Last week a new technique was disclosed by Duo Security to bypass EMET’s ROP mitigations. The technique focusses on bypassing EMET’s security hooks abusing Wow64 compatibility layer.
The Wow64 compatibility layer provides a 32-bit execution environment on 64-bit Windows systems. This environment allows legacy 32-bit software to run on 64-bit computers.
Current exploit mitigation solutions protect the 32-bit environment. The bypass technique disclosed by Duo Security demonstrates that an attacker may also use the 64-bit environment when a 32-bit application is executed under Wow64. This effectively bypasses all security measures placed in the 32-bit environment.
To read more about the bypass, see the blog of Duo Security.
To get around DEP, an attacker needs to make a piece of memory on the heap executable. This piece of memory usually contains the malicious shellcode. Windows API provides functions to facilitate the modification of the protection of memory regions. For this article we focus on the NtProtectVirtualMemory function, located in ntdll.dll.
HitmanPro.Alert 3.1 provides three mitigations that relate to syscall bypasses. The following figure illustrates these three attacks using syscalls.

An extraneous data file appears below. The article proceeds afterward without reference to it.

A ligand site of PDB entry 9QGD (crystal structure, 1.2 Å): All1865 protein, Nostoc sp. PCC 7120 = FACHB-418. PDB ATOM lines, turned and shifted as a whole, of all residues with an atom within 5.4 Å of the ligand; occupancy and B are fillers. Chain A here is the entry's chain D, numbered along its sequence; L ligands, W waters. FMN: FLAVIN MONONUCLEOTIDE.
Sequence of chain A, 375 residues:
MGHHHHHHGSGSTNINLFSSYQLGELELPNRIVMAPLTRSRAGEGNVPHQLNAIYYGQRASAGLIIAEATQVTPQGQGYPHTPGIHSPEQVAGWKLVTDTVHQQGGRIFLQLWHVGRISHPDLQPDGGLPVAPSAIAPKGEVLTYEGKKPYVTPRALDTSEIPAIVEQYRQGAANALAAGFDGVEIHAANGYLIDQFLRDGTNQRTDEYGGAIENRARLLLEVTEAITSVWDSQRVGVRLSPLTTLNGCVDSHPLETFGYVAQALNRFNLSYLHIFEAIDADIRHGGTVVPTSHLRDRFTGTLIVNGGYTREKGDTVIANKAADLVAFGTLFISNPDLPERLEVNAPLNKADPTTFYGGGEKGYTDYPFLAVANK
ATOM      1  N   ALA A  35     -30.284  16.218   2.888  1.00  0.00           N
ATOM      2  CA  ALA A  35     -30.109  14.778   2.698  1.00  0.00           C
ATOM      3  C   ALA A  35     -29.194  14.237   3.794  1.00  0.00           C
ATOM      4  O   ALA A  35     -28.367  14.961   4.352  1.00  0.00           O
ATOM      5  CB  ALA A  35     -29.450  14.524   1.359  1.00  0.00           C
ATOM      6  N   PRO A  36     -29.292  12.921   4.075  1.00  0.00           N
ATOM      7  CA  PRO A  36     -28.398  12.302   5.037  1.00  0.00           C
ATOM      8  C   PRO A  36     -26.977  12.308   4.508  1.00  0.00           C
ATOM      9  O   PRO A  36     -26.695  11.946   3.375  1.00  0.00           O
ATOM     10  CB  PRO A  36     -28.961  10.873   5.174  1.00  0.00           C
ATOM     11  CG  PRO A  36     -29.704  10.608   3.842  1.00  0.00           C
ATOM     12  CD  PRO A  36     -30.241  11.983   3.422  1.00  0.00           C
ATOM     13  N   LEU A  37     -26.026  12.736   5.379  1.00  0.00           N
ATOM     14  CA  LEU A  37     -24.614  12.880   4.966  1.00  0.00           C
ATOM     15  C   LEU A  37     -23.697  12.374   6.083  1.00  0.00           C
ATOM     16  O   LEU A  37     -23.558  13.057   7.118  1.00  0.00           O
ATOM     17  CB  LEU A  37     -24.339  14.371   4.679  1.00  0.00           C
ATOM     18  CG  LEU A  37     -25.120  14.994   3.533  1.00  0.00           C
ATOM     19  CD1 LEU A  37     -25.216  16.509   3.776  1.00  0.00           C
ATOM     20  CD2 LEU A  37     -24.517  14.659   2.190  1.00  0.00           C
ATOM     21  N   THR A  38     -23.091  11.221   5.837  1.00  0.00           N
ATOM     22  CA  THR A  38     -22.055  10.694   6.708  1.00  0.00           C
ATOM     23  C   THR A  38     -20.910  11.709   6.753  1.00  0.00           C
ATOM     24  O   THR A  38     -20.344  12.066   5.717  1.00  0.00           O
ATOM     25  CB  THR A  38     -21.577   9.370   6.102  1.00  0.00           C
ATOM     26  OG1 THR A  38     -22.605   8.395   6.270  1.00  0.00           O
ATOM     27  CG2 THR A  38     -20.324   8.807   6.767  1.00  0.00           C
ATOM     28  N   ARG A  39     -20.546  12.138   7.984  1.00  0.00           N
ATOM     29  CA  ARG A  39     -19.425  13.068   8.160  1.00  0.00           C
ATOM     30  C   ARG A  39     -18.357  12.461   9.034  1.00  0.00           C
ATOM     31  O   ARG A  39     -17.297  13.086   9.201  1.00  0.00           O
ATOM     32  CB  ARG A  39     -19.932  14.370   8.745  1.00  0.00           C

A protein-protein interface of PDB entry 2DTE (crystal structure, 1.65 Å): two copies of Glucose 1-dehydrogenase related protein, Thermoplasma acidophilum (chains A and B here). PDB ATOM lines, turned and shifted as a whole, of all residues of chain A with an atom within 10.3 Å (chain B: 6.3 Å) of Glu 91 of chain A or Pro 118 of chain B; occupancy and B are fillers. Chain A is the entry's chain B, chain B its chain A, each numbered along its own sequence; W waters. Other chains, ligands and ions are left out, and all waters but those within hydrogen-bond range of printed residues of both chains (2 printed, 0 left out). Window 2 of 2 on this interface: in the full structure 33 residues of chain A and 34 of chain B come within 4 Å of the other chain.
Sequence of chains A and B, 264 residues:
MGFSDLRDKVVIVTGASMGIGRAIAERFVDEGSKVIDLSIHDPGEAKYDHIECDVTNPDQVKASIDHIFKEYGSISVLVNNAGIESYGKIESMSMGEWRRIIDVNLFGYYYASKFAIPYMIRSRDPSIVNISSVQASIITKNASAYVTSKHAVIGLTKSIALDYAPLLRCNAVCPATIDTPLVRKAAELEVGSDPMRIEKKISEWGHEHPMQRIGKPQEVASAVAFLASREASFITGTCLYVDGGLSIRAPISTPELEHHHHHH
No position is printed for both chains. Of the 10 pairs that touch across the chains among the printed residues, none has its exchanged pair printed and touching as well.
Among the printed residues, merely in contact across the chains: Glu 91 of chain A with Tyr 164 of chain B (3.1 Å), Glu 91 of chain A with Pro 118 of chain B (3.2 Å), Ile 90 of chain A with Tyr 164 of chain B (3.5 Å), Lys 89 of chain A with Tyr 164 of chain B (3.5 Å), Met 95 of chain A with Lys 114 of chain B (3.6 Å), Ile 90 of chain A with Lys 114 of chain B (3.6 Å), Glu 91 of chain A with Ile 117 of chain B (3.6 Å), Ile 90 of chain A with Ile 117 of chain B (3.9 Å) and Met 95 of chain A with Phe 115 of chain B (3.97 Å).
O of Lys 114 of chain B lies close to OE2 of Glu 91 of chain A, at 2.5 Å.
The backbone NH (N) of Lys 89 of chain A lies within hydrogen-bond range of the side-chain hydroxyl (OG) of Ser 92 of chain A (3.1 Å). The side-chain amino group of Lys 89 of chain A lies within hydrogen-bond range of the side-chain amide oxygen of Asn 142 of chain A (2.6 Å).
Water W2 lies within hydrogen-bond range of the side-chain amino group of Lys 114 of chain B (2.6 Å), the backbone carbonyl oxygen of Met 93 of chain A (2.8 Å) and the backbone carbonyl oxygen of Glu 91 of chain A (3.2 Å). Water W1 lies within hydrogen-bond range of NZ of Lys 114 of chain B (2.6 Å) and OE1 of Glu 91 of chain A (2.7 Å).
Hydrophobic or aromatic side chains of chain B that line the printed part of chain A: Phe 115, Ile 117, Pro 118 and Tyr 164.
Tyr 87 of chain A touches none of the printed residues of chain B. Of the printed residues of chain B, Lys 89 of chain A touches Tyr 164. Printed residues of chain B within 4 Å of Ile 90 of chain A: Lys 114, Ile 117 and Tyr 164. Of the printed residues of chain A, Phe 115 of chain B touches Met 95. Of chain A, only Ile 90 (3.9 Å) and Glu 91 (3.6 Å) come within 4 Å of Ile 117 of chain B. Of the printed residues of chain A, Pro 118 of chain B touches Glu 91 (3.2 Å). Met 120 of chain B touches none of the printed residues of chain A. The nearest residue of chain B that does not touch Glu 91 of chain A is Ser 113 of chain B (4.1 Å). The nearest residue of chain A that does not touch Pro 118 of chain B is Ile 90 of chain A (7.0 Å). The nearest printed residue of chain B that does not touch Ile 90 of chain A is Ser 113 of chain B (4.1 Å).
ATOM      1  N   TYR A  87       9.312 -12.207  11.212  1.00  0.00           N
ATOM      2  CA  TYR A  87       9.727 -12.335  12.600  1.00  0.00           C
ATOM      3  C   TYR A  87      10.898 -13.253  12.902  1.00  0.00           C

Attack #1 uses a legit syscall stub (partial) with an attacker-supplied syscall index parameter. This bypasses security hooks on the NtProtectVirtualMemory stub in 32-bit ntdll.dll. This is illustrated in the following figure.
As you can see above, both syscall stubs (functions) look very similar. The only difference is the syscall index which is placed in register eax. A security solution will place a hook at the green line, the start of NtProtectVirtualMemory. If an attacker is able to resolve the address of a different syscall stub, for example NtQuerySection, it only needs to make sure eax contains the syscall index of NtProtectVirtualMemory. On this system it is 4Dh. Then by calling the address indicated by the red arrow, an attacker can mimic a call to NtProtectVirtualMemory.